Obama Administration Includes Arbitrary Number of Detention Beds in FY 2015 Budget

Detention Watch Network Urges Congress to End the Quota and Reduce Wasteful Spending on the Incarceration of Immigrants

(Washington, D.C.) March 5, 2014 — Yesterday the Obama Administration released its Fiscal Year (FY) 2015 budget request for the Department of Homeland Security. The proposal includes $ 1.8 billion for detention and maintains funding for 30,539 beds. In response to release of the FY 2015 budget proposal, Silky Shah, Interim Executive Director of Detention Watch Network (DWN) states:

“DWN is disappointed to learn that the Obama administration continues to prioritize the mass detention and deportation of immigrants. The request to fund an arbitrary and predetermined number of detention beds underscores the use of a quota and is an obstacle toward true reform of a detention system that is rife with abuse.  While the Administration reduced the number of detention beds from its FY 2014 budget request, it is disappointing that President Obama has continued to fulfill the detention bed quota.  DWN calls upon Congress to eliminate the detention bed quota for FY 2015.

DWN notes that the President’s budget also requests $94.1 million in funding for Alternatives to Detention. However, it is currently unclear whether the expanded funding for Alternatives to Detention would reduce the detention population, which should be a priority.”


The Detention Watch Network works through the collective strength and diversity of its members to expose and challenge the injustices of the U.S. immigration detention and deportation system and advocate for profound change that promotes the rights and dignity of all persons.



Washington, D.C., February 4, 2011—The Inter-American Commission on Human Rights (IACHR) urges the United States to suspend deportations to Haiti of persons of Haitian origin who are seriously ill or who have family members in the United States.

Following the earthquake that struck Haiti on January 12, 2010, the U.S. government suspended the deportation of Haitians with criminal convictions or charges. According to information the Commission has received, the government announced on December 9, 2010, that it would lift the moratorium on deportations, and the media reported that deportations of Haitians with criminal records resumed on January 20, 2011.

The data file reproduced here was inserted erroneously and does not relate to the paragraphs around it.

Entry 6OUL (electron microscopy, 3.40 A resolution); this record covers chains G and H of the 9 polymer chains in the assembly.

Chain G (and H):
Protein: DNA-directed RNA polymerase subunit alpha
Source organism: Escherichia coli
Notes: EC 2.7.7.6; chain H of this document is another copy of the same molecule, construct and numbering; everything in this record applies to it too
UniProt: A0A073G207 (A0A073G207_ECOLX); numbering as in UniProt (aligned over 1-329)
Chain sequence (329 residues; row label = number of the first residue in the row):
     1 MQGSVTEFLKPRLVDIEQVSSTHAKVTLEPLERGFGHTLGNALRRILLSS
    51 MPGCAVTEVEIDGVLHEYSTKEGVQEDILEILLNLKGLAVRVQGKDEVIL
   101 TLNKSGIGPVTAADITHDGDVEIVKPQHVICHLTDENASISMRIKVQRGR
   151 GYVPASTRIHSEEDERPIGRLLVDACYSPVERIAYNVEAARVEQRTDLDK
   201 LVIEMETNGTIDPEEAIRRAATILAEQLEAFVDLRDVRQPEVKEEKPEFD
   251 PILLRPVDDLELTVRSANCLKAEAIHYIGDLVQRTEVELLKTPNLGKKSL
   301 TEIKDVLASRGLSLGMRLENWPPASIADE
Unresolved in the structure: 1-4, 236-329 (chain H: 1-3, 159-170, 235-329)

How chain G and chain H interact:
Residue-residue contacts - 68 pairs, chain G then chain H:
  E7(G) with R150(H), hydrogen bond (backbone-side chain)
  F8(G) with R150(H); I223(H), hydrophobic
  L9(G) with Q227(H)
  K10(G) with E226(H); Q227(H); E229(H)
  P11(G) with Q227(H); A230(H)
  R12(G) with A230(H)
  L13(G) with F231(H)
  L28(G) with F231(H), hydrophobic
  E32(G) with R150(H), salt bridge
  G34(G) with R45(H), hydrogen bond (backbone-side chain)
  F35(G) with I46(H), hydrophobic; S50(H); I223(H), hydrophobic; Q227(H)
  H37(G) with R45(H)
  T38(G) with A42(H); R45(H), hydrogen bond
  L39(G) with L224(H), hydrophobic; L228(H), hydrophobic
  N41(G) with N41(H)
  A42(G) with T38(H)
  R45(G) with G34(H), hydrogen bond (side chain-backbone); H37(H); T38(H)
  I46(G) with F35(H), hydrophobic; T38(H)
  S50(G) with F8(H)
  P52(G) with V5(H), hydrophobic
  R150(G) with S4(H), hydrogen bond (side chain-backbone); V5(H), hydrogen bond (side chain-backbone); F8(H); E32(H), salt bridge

The deportation of seriously ill persons to Haiti could jeopardize their lives, considering the humanitarian crisis that persists in the country, especially the detention conditions in jails and prisons. According to the information received by the Commission, detention centers in Haiti are overcrowded, and the lack of drinking water and adequate sanitation or toilets could facilitate the transmission of cholera, tuberculosis, and other diseases. The IACHR is also concerned that once they arrive in Haiti, seriously ill persons could remain in detention without access to food, drinking water, and adequate medical treatment. Along these lines, U.S. immigrant advocacy organizations informed the Commission that a person of Haitian origin deported on January 20, 2011, has died in a Haitian prison for reasons that have not yet been officially established, after showing symptoms of cholera. In addition, the Inter-American Commission has received troubling information regarding persons being processed for deportation who have immediate family members, even children, in the United States and who in some cases do not have any family members in Haiti.

Read the rest of this entry »

Detention Chaplain position opening